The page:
Football made him, football taketh away

Apologies if I'm parroting anyone else's knee-jerk reactions, but I really can't stomach seeing what the blogosphere and its citizens have to say about the T.O. incident.

Let's start by dispensing with the obvious. Every year, plenty of professional athletes deal with the pressure of the business without trying to off themselves. Without question, Owens is not right in the head. Suicide is a terrible thing, even if it's most often an indication of a need for (further) attention. And really, any attempt to inject confusion into the situation is pure spin; swallowing thirty-five tylenols all at once can kill you, so anything prescription is most definitely a nod in the direction of self-destruction.

But to echo Brickowski's feelings on shoefly's earth-bending comment, this all seems a little too eerie. Terrell Owens isn't just a "difficult" player, a man who never quite put down his childhood demons, or the victim of one of the sports media's most peristent hatchet jobs ever. He was football's public enemy #1, an absolute colossus of an player whose actions and words just always seemed to run counter to NFL culture. At some point, you have to ask yourself whether Owens wasn't being made into a monster by a series of distortive expectations and demands, whether the fault was with the NFL beholder that interpreted him the way it did. What's more, the joke he had become to most football fans tells us plenty about the prevailing national mood, and its effect on our country's dominant sport. It's depressing that he felt he had no other choice; it's even more demoralizing to consider how this will be received, and how little it will change about his standing among fans and the media.

It would be to facile to claim that the NFL almost killed Terrell Owens, but I will say this: right now, the NFL, its business, followers, mores, culture, and goals of utter domination are the closest America gets to a soccer-style sports army. And in typical USA fashion, we don't just put our stamp on a universal langugage; we've built our own fortress, armed our troops to the teeth, and pushed forward through a policy of utter intolerance and ignorance. I can't really defend Owens's past behavior; nor can I explain why Bonds hasn't done the without making drastic pronouncements about T.O.'s mental health. But if ever I needed a reason to abandon the NFL, this and Monday's sin of omission have convinced me that it's at odds with most of what I value in this world ethically and politically.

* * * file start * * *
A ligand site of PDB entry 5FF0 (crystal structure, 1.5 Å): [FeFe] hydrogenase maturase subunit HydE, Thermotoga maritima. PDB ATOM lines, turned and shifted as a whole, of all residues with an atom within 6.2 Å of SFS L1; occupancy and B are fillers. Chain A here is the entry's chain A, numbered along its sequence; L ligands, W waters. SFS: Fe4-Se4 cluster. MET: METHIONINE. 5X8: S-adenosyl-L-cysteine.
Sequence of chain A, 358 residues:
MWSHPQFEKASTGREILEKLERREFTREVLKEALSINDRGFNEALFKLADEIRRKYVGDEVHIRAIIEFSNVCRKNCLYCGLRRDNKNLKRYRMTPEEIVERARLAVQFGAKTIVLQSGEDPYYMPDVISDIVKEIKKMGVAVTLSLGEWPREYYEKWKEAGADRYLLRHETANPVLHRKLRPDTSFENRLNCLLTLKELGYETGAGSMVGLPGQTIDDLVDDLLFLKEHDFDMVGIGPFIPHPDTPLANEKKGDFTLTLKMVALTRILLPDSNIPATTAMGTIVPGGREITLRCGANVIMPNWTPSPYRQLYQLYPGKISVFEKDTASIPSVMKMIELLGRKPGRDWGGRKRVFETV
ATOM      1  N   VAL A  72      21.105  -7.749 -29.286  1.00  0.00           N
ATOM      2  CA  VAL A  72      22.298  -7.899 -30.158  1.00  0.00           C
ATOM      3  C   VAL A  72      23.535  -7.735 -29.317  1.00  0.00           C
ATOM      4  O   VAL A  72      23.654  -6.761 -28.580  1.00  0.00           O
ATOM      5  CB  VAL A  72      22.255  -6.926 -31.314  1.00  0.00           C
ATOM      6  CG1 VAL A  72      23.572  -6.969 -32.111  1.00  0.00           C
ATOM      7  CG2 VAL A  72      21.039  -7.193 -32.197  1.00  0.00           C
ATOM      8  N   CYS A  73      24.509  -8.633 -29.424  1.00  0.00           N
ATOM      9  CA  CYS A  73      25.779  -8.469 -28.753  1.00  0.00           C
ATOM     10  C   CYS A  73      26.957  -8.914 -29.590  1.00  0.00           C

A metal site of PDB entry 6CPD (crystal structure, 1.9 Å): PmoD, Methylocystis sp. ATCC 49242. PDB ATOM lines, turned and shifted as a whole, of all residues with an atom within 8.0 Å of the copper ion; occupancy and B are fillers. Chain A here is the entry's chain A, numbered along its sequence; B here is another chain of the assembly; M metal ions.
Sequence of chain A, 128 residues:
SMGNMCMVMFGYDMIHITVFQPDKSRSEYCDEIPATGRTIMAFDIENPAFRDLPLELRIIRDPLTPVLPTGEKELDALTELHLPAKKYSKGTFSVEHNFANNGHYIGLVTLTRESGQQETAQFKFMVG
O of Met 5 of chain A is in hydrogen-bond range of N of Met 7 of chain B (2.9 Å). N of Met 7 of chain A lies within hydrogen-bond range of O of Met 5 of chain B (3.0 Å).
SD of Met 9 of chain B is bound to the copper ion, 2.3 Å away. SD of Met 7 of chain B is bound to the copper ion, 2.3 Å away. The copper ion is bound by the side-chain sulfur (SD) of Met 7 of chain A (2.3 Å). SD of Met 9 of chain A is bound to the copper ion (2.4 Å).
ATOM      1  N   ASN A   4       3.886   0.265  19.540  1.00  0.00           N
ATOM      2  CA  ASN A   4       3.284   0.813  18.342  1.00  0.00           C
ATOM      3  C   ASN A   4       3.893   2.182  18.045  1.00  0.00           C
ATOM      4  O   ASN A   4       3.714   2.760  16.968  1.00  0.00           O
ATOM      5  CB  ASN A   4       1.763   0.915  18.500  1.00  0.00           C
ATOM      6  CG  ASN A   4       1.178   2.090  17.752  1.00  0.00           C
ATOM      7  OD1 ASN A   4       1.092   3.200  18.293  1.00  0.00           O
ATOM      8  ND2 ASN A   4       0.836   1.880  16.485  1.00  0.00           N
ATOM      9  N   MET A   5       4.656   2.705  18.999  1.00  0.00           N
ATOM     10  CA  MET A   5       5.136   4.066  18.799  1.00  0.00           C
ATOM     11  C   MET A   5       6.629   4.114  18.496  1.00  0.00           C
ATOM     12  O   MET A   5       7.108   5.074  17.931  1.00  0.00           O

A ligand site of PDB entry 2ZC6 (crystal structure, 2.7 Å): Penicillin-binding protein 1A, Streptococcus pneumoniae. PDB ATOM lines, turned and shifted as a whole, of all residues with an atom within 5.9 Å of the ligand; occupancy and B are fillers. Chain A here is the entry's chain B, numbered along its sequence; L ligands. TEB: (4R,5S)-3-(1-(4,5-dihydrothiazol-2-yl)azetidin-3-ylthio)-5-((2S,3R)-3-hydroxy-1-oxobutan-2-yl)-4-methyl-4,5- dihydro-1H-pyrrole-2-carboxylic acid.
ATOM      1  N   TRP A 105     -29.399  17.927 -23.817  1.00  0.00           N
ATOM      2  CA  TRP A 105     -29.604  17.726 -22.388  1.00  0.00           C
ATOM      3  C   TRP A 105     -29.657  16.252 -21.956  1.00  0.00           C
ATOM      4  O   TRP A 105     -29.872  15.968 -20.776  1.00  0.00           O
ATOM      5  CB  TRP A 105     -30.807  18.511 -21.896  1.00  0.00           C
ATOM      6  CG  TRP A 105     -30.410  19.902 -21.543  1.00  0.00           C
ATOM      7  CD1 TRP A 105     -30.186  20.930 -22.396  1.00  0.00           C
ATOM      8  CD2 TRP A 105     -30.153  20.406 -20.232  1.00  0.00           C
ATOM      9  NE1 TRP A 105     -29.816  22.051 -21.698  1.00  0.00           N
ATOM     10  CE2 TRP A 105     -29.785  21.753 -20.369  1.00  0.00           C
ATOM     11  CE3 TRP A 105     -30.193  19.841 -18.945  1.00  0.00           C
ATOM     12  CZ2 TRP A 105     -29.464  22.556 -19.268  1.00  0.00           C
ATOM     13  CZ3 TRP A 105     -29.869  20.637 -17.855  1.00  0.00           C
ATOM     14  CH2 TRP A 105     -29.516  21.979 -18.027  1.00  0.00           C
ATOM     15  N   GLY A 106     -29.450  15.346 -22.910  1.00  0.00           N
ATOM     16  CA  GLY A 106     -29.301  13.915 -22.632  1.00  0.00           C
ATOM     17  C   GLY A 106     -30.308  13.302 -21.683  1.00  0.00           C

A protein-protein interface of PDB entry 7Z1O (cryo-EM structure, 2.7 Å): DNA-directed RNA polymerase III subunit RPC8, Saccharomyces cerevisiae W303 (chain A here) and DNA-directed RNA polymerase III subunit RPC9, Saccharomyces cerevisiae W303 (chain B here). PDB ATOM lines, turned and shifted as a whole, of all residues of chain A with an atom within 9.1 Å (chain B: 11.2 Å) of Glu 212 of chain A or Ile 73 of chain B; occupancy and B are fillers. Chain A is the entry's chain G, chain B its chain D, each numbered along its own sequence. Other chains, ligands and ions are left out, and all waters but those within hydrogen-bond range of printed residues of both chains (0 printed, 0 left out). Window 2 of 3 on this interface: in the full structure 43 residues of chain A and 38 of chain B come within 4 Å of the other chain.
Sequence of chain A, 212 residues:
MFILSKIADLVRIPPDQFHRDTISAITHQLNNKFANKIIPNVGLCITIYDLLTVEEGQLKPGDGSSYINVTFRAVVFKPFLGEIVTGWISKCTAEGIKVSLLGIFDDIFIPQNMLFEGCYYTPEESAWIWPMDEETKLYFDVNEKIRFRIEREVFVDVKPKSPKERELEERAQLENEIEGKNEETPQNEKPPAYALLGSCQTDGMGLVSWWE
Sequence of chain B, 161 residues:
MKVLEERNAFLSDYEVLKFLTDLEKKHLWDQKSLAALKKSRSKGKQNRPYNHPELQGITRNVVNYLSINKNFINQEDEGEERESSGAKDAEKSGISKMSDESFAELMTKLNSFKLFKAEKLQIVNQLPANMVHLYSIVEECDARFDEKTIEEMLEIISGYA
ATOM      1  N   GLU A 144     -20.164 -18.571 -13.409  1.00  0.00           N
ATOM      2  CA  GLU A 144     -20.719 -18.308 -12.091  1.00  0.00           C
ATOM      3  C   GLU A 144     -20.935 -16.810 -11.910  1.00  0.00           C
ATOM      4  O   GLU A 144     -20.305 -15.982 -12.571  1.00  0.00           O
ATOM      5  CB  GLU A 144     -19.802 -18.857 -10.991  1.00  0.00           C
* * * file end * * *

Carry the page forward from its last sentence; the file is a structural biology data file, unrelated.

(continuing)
I can't say that this will keep me from checking in on Chris Henry now and then, marveling at LT's artistry, or even caring about the state of my fantasy teams. What these two days have made me sure of, however, is that I'll never be able to buy wholesale into the frisson that is playoff football, the Ring Lardner-like magic of each and every Sunday, or the false tidiness of the NFL Films-style tale-telling. Owens is just the latest, most grotesquely metaphoric, of the figures who reveal football's sordid underbelly: Lawrence Taylor, Rae Carruth, everyone on the Ravens. . . this sport has serious issues, most of which stem from its cycle of repression, explosion, and damage control. In the end, buying into its mythology is like staking one's heart and soul on Douglas Sirk picture where all the male leads are homosexuals; maybe it's better entertainment, but I'd prefer to stick with sports where I know I'm not watching the wheels of hegemony on the prowl.

LATE DAY REVISION: Part of me has no idea what to make of this incident anymore, but the louder faction says this: Owens is obviously fucked in the head, likely governed by patterns and moods that the average sane person can't fathom, and is too football to admit anything of this nature to the media. Who knows if the truth will ever emerge; for the purposes of this post, though, it doesn't really matter. The basic sentiment holds true and the line of reasoning intact, even if this is no longer the unclouded tragedy it seemed like this morning. Fight on that lie.


At 9/27/2006 12:58 PM, Anonymous Anonymous said...

T.O. likes men.

At 9/28/2006 8:56 AM, Blogger Vegan Viking said...

Not only does the NFL not own the sport of football, the dominant party line of pro football does not own the NFL or the fans. What the NFL stands for